But the response, so far, has been exemplary.
Rovers face Crewe tomorrow sitting four points clear at the top of League Two and ten clear of fourth place.
Darren Ferguson’s men have put their foot down in the promotion race by winning nine of their last 11 league games and, if they maintain their high standards, promotion back to the third tier at the first time of asking is there for the taking.
So how has Ferguson turned things round? Here’s a look at some of the key reasons behind the Rovers revival.
Nothing quite epitomises Ferguson’s excellent summer recruitment than the stark contrast between two centre forwards, past and present.
Curtis Main, shipped off to Portsmouth, often seemed to cast a rather lonesome, serious, self-critical figure. He lacked confidence and any sort of consistency.
His replacement, John Marquis, on the other hand, embodies the spirit and endeavour of Fergie’s new-look side. The 13-goal frontman plays hard, but with a smile on his face.
Tommy Rowe, Mathieu Baudry, Matty Blair and loan men Jordan Houghton and Niall Mason have also contributed massively to a lovely blend of experience and youthful exuberance.
One of the stand-out quotes from Ferguson not too long after he was appointed was about the “lax” and “stale” feeling within the playing arm of the club. Even more alarming was his suggestion that, for some, training seemed a bit too much like hard work at times.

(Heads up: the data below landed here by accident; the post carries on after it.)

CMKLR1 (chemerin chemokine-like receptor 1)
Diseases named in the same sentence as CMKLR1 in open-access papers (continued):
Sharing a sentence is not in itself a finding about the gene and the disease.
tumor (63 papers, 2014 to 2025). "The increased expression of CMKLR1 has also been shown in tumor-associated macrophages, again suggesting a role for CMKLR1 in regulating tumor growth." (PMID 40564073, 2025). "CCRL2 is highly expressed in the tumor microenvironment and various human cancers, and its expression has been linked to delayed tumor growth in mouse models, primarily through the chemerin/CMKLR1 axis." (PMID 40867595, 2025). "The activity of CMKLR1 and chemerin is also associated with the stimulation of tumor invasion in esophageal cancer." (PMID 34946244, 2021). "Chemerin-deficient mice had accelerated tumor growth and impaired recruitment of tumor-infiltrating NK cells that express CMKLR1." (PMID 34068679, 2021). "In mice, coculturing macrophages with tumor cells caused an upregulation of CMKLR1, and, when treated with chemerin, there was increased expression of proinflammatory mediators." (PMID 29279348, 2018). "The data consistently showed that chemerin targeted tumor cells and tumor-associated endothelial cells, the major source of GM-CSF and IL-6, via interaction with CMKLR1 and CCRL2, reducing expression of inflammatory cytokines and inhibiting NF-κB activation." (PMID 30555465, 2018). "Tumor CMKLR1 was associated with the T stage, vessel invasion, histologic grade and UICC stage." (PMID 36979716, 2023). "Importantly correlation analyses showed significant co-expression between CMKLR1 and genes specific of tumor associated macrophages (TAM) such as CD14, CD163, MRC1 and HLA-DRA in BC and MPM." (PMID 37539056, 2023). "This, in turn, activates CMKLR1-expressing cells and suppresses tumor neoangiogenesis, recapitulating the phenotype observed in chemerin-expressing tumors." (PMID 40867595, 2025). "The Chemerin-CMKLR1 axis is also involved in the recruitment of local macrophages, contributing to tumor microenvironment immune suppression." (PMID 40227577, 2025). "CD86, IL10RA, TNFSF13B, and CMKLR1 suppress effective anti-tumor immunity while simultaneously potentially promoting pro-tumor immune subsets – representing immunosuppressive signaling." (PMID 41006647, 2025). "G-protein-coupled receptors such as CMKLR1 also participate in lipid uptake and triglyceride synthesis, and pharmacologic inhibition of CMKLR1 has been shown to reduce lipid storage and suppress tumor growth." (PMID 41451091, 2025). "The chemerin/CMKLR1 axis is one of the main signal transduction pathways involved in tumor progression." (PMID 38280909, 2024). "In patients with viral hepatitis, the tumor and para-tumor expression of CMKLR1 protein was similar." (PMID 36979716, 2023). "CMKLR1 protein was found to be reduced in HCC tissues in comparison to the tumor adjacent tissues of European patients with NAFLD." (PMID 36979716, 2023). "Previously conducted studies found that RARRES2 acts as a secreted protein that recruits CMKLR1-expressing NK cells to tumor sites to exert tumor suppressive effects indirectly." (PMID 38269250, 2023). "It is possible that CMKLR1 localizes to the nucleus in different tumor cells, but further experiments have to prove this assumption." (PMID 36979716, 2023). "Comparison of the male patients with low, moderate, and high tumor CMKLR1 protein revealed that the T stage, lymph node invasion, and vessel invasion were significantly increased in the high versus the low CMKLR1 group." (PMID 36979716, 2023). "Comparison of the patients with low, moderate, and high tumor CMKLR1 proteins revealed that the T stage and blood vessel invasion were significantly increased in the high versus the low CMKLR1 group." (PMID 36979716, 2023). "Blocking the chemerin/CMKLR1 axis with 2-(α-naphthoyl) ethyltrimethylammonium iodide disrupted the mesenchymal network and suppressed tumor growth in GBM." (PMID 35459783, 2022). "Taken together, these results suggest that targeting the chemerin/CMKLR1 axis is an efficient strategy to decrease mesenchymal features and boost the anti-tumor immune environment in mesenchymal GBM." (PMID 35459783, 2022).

Things are very different now.
Ferguson has fostered a culture within his squad of continually striving for improvement and demanding the best from each other. The effect of that is now showing on the pitch.
Ferguson stuck with three at the back too long last term and teams worked Rovers out.
But this season, thanks to some hard work on the training ground, he is almost able to change formation at will before and/or during a game in a bid to get the upper hand.
His players, particularly the likes of Rowe and Blair, have shown superb versatility and adaptability in the process.
Goals, goals, goals
Rovers, as the second highest scorers in the EFL with 52 goals from 26 games, have clearly embraced Ferguson’s attack-minded philosophy.
Crucially, goals are being shared out too, with Marquis (13) and Liam Mandeville (10) already returning their best ever tallies for a season.
James Coppinger (8) also surpassed his previous season’s best with Rovers by scoring twice at Barnet last weekend.
There was a time not so long ago that Doncaster seemed to dread playing at the Keepmoat. The opposition would get men behind the ball, frustrate and then pounce on the counter. Visiting teams had Rovers’ number.
So a run of 16 league games unbeaten on home soil, stretching back to March, is testament to how far this team has come in a relatively short space of time.
There is an inner confidence about Rovers now at the Keepmoat. They assert themselves on the opposition, have the ability to come on strong late in the game, and have also improved at closing games out.